By: Ashley H. Verdon
May 25, 2017
In Yale v. Bowne (2017) 9 Cal.App.5th 649, Yale sued her former attorney for negligence in the preparation of an estate plan which, contrary to Yale’s wishes, transmuted all of her separate property to community property, and ultimately forced her to enter into an unfavorable settlement with her ex-husband so that Yale could avoid potentially losing half of everything in her divorce. In the negligence case, the jury found that Yale’s attorney was professionally negligent and that Yale was comparatively negligent, allocating 90% fault to her attorney and 10% fault to Yale.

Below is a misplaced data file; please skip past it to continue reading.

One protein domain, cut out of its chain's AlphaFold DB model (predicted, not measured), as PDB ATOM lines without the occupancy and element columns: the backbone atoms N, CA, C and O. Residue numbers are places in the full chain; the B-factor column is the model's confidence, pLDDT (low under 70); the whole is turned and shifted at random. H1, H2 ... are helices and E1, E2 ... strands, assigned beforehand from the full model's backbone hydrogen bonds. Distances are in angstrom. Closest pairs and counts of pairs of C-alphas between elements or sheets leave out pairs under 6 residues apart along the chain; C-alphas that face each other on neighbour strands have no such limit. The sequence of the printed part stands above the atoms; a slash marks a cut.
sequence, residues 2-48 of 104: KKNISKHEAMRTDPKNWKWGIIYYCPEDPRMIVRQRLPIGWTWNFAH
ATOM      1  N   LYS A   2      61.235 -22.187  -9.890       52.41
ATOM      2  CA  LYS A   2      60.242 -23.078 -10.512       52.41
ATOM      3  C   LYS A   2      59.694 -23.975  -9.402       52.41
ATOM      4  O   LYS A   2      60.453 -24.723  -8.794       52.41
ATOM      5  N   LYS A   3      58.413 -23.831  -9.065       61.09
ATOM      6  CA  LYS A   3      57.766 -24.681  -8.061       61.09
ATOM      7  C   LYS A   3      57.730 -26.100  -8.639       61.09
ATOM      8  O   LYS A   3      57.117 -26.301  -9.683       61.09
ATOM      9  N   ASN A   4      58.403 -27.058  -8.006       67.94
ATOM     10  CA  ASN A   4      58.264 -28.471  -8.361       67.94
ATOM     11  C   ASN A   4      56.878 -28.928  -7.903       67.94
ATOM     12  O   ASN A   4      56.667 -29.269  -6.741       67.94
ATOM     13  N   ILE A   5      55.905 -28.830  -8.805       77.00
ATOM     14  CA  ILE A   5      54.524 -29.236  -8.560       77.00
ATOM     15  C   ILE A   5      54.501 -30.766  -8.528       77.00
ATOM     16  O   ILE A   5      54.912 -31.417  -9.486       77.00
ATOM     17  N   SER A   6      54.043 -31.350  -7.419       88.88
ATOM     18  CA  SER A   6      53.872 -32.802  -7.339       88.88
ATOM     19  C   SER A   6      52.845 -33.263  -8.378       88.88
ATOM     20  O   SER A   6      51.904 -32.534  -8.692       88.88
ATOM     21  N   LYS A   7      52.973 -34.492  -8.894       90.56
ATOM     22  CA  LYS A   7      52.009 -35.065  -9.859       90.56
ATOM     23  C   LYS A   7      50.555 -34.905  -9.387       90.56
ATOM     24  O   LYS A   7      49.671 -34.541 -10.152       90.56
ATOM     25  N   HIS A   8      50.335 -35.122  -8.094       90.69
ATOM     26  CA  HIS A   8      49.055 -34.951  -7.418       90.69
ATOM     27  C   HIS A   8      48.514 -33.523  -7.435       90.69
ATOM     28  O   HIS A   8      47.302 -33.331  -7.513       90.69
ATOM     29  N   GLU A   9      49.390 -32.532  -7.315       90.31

On appeal, Yale argued that the jury instruction on comparative fault in a legal malpractice case was improper because of the great disparity in knowledge and experience between lawyers and their clients. The Court of Appeal rejected this argument, finding that Yale had read the granting clauses of the deeds that changed her separate property to community property before she signed them, understood the meaning of the terms she read, and chose to remain silent. Further, Yale had just completed a transaction involving the identical property, which she had insisted be restored from community to separate property. Given Yale’s knowledge and prior experience, the Court of Appeal concluded that Yale had an obligation to bring her concern to her attorney’s attention, but failed to do so. As a result, it became up to the jury to decide whether Yale’s silence contributed to the situation for which she sought damages. Further, the Court of Appeal held that until the jury determined the comparative fault of the parties, the amount of damages was uncertain and thus Yale was not entitled to prejudgment interest.